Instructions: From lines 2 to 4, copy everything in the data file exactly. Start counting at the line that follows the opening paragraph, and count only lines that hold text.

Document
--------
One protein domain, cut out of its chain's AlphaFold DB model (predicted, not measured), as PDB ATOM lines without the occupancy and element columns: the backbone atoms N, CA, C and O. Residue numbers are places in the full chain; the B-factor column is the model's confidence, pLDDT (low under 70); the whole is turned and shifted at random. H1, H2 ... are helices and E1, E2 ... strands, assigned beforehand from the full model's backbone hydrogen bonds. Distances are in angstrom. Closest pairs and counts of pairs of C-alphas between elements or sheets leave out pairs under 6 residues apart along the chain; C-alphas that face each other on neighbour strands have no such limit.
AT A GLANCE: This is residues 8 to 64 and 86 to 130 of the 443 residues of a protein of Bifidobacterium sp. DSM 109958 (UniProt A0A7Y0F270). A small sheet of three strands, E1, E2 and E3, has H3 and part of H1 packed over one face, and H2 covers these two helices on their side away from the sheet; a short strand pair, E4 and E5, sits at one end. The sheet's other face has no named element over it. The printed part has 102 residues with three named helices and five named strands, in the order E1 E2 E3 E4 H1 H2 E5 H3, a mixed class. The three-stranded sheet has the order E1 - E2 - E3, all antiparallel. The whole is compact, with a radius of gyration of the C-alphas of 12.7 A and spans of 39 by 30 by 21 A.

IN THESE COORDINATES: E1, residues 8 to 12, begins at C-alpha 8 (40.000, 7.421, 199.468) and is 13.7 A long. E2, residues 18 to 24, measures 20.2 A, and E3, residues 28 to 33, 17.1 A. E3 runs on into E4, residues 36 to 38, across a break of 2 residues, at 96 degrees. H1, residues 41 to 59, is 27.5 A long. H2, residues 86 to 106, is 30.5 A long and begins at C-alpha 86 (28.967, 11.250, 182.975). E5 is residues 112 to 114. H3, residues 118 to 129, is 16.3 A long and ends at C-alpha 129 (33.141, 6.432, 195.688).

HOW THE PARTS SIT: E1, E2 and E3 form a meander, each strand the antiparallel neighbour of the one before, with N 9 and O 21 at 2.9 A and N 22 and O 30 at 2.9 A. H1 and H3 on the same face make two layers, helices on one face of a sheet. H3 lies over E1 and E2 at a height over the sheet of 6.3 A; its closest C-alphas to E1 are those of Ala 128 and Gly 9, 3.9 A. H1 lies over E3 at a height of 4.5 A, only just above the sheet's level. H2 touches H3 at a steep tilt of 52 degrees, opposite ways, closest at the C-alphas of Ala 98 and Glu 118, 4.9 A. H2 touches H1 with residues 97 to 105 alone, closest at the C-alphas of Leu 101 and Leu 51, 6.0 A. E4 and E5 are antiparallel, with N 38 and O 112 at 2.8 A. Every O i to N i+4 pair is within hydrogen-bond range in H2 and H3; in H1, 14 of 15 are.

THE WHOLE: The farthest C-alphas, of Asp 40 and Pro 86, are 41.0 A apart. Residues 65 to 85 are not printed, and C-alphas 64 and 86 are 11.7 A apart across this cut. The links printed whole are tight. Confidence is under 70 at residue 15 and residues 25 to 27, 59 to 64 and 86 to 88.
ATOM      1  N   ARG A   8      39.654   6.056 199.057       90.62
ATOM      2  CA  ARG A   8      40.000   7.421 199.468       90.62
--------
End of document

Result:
IN THESE COORDINATES: E1, residues 8 to 12, begins at C-alpha 8 (40.000, 7.421, 199.468) and is 13.7 A long. E2, residues 18 to 24, measures 20.2 A, and E3, residues 28 to 33, 17.1 A. E3 runs on into E4, residues 36 to 38, across a break of 2 residues, at 96 degrees. H1, residues 41 to 59, is 27.5 A long. H2, residues 86 to 106, is 30.5 A long and begins at C-alpha 86 (28.967, 11.250, 182.975). E5 is residues 112 to 114. H3, residues 118 to 129, is 16.3 A long and ends at C-alpha 129 (33.141, 6.432, 195.688).

HOW THE PARTS SIT: E1, E2 and E3 form a meander, each strand the antiparallel neighbour of the one before, with N 9 and O 21 at 2.9 A and N 22 and O 30 at 2.9 A. H1 and H3 on the same face make two layers, helices on one face of a sheet. H3 lies over E1 and E2 at a height over the sheet of 6.3 A; its closest C-alphas to E1 are those of Ala 128 and Gly 9, 3.9 A. H1 lies over E3 at a height of 4.5 A, only just above the sheet's level. H2 touches H3 at a steep tilt of 52 degrees, opposite ways, closest at the C-alphas of Ala 98 and Glu 118, 4.9 A. H2 touches H1 with residues 97 to 105 alone, closest at the C-alphas of Leu 101 and Leu 51, 6.0 A. E4 and E5 are antiparallel, with N 38 and O 112 at 2.8 A. Every O i to N i+4 pair is within hydrogen-bond range in H2 and H3; in H1, 14 of 15 are.

THE WHOLE: The farthest C-alphas, of Asp 40 and Pro 86, are 41.0 A apart. Residues 65 to 85 are not printed, and C-alphas 64 and 86 are 11.7 A apart across this cut. The links printed whole are tight. Confidence is under 70 at residue 15 and residues 25 to 27, 59 to 64 and 86 to 88.